Trump Unlikely to Declare National Emergency at US Border, Reports Say
WHITE HOUSE —
President Donald Trump is unlikely to declare a national emergency along the U.S. southern border, according to a White House insider who has seen a draft of Tuesday night's Oval Office address.
According to The Wall Street Journal, the official says Trump will explain why he believes a border wall is needed, to stem what Vice President Mike Pence calls a "humanitarian and national security crisis."
If the president does declare a national emergency, he would be able to bypass Congress and use funds set aside for military construction projects to build a wall — a move opponents would likely challenge in court.
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House Speaker Nancy Pelosi and Senate Democratic Leader Chuck Schumer oppose Trump's demand for more than $5 billion in funding for the wall. They will offer the Democrats' response immediately after Trump's address.
They say they anticipate Trump's speech "will be full of malice and misinformation."
The impasse over the wall has led to the partial government shutdown that has kept hundreds of thousands of federal employees home and hundreds of thousands of others working without pay.
The shutdown is in its third week.
Trump has blamed it on the Democrats, even after he said he would be proud to close the government and take responsibility for it.
Democrats are calling on Trump to reopen the shuttered agencies whose work is unrelated to his wall proposal while at the same time, all sides would continue negotiating on funding for the Department of Homeland Security, which controls border operations.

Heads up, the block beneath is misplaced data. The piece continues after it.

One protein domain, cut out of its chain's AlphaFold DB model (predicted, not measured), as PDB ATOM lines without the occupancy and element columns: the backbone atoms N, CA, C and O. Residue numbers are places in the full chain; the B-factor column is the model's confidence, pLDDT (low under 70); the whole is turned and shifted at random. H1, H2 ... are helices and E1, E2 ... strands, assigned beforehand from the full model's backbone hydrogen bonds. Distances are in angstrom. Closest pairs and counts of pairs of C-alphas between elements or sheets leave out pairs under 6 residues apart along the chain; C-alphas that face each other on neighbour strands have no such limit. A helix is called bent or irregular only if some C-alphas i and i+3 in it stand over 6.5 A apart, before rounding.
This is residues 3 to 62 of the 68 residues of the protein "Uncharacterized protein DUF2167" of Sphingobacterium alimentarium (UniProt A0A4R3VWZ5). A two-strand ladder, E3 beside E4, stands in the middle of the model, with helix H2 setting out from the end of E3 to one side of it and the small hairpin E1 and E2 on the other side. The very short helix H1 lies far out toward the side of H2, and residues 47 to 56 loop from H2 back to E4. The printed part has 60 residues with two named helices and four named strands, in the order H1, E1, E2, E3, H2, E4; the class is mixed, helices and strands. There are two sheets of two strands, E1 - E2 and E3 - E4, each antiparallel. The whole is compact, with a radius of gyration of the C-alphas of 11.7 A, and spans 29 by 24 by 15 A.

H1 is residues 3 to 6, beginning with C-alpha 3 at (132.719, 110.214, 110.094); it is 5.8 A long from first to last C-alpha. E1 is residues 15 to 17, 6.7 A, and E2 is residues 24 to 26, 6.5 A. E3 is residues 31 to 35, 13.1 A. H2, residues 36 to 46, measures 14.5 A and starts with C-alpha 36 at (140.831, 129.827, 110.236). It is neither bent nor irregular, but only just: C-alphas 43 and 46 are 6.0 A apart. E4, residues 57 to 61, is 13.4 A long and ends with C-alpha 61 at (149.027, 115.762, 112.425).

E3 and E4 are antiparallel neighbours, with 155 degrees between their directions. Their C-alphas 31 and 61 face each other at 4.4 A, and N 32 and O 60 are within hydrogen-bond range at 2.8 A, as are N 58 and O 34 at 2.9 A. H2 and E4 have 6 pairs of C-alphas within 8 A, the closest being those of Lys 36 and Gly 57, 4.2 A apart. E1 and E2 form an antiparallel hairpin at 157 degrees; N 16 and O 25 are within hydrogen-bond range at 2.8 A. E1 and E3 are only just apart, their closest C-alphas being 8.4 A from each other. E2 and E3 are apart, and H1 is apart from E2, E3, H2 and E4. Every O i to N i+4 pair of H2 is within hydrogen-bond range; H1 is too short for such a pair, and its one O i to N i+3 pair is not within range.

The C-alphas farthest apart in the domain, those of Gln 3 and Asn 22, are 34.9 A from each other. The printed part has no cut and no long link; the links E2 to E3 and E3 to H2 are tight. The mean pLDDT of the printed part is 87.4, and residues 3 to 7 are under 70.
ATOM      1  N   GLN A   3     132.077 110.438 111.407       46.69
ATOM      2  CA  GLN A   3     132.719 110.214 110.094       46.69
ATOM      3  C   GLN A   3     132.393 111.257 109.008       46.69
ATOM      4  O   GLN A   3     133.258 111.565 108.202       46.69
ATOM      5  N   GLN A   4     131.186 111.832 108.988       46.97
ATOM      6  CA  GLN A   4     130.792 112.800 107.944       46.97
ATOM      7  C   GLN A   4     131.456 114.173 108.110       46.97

The White House has refused, however, and the shutdown continues with no end in sight.
"We could resolve this in a matter of hours if the Democrats would come to the table and start negotiating in good faith," Pence told CBS television Tuesday.
Democrats and several immigration advocates say the administration's representation of the border situation issue is inaccurate. They accuse Trump of manufacturing a crisis for the political purpose of building the border wall, which he promised to do throughout the 2016 presidential campaign.
"Democrats and an increasing number of Republicans in Congress have repeatedly urged the president and [Senate Republican] Leader [Mitch] McConnell to end the Trump shutdown and reopen the government while Congress debates the president's expensive and ineffective wall," Pelosi and Schumer said.
Within the past two weeks, Democratic leadership visited the White House twice to negotiate a deal with the president, but failed. They said that negotiations on border security also failed to show progress.
Asked Monday at what point workers' pain outweighs the president's desire for a border barrier, Pence said the administration understands the burden faced by government workers but hopes "we don't find out."
Democrats plan to start passing legislation aimed at funding individual agencies that have been shuttered, particularly the Treasury Department and Internal Revenue Service.
Pelosi called it "an action necessary to make sure working families received their tax refunds on schedule."
Trump has said he opposes a piecemeal approach that does not resolve his demand for a wall, which he now says could be a steel barrier rather than the concrete wall.
Responding to Democrats' request, the Office of Management and Budget sent a revised estimate for the proposals for wall funding to the U.S. Senate's Appropriations Committee.
Along with $5.6 billion for the wall, the administration has called for another $800 million for "urgent humanitarian needs" to take care of migrants at the border.
Kenneth Schwartz and Ken Bredemeier contributed to this report.